Children of currently depressed mothers: A STAR*D ancillary study
Columbia University and the New York State Psychiatric Institute, 1051 Riverside Drive, New York, NY 10032, USA. The Journal of Clinical Psychiatry
(Impact Factor: 5.5).
02/2006; 67(1):126-36. DOI: 10.4088/JCP.v67n0119
To assess the current and lifetime prevalence of psychiatric disorders among children of currently depressed mothers and to assess the association of clinical features of maternal depression (i.e., severity, chronicity, and clinical features) with child psychopathology. Mothers were participants in the STAR*D (Sequenced Treatment Alternatives to Relieve Depression) multisite trial, designed to compare effectiveness and acceptability of different treatment options for outpatients with non-psychotic major depressive disorder (MDD).
Treatment-seeking mothers with a current DSM-IV diagnosis of MDD and with at least 1 child 7 to 17 years old were assessed during a major depressive episode (MDE). For each mother, 1 child was assessed (if a mother had more than 1 child, 1 was randomly selected). Maternal features assessed for this study were history of MDEs, severity of current MDE, comorbid conditions, depressive symptom features, and social functioning. Children were assessed for selected psychiatric diagnoses (Schedule for Affective Disorders and Schizophrenia for School-Age Children-Present and Lifetime Version [K-SADS-PL]), psychopathologic symptoms and social functioning (Child Behavior Checklist), and global functioning (Children's Global Assessment Scale). Data were gathered from December 2001 to April 2004.
A large proportion (72%) of mothers were severely depressed (17-item Hamilton Rating Scale for Depression score >/= 22). About a third (34%) of children had a current psychiatric disorder, including disruptive behavior (22%), anxiety (16%), and depressive (10%) disorders. Nearly half (45%) had a lifetime psychiatric disorder, including disruptive behavior (29%), anxiety (20%), and depressive (19%) disorders. Atypical depressive features in the mother were associated with a 3-fold increase in the odds of having a child with depressive (OR = 3.3 [95% CI = 1.2 to 9.5]; p = .02) or anxiety (OR = 2.6 [95% CI = 1.1 to 6.9]; p = .03) disorders. A history of maternal suicide attempts and the presence of comorbid panic disorder with agoraphobia were associated with a 3-fold increase and an 8-fold increase in the odds of depressive disorders in the offspring, respectively. The final model showed significant associations (p </= .05) between the following characteristics of maternal depression and offspring disorders: maternal comorbid panic disorder with agoraphobia and offspring depressive and anxiety disorders, maternal irritable depression and offspring disruptive behavior disorders and any disorder, and maternal substance use disorders and any disorder.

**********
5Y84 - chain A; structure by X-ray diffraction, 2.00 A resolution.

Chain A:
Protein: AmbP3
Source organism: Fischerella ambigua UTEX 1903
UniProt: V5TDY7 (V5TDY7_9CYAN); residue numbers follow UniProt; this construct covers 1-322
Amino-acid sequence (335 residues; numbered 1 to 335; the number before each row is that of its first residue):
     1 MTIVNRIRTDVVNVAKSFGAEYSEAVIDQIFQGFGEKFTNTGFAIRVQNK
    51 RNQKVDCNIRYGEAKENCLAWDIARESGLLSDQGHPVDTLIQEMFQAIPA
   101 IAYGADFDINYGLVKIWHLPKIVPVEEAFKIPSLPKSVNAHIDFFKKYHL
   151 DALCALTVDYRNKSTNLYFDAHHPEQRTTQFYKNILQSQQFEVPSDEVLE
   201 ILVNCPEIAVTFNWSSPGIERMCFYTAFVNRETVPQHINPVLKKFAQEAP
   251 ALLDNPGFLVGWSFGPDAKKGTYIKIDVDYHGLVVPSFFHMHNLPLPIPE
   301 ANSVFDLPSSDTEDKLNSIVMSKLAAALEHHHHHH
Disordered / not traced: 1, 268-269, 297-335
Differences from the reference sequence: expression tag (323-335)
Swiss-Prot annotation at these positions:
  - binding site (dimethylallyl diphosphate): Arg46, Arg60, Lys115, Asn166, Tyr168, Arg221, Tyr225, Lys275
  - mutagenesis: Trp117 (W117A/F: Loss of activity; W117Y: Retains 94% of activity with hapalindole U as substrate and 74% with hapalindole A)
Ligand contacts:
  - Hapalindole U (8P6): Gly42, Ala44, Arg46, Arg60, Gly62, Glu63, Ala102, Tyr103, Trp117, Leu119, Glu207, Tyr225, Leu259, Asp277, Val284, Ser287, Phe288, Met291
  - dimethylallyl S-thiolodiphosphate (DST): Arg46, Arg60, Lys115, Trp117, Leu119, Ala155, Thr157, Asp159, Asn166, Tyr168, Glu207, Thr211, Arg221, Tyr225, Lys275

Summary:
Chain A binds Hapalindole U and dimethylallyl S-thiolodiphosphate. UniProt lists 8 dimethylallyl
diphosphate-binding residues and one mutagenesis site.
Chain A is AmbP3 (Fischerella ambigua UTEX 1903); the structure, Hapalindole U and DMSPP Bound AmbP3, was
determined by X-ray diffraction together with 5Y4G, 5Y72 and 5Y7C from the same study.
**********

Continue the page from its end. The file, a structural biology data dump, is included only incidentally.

Children of mothers in the midst of a current MDE are at high risk for disruptive behavior and anxiety disorders. The elevated risk of psychopathology among children of depressed mothers may recommend assessment of these children when clinically suggested. Children of depressed mothers with comorbid panic disorder with agoraphobia are at high risk for depressive and anxiety disorders and deserve special attention from clinicians.
Available from: Richard A Epstein
- "Children exposed to untreated antenatal depression are at higher risk for developmental delay, impaired language development, and lower intelligence quotient (IQ) scores,41–43 and poor socioemotional development, including worse emotional regulation and higher rates of depressive and anxiety symptoms.44–46 Others have shown that approximately a third of school-age children experience depressive, anxiety, or disruptive disorders while their mother is depressed.47 "
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ABSTRACT: In pregnant women with major depression, the overarching goal of treatment is to achieve or maintain maternal euthymia, thus limiting both maternal and fetal exposure to the harmful effects of untreated or incompletely treated depression. However, the absence of uniformly effective therapies with guaranteed obstetric and fetal safety makes the treatment of major depression during pregnancy among the most formidable of clinical challenges. Clinicians and patients are still faced with conflicting data and expert opinion regarding the reproductive safety of antidepressants in pregnancy, as well as large gaps in our understanding of the effectiveness of most antidepressants and nonpharmacological alternatives for treating antenatal depression. In this paper, we provide a clinically focused review of the available information on potential maternal and fetal risks of untreated maternal depression during pregnancy, the effectiveness of interventions for maternal depression during pregnancy, and potential obstetric, fetal, and neonatal risks associated with antenatal antidepressant use.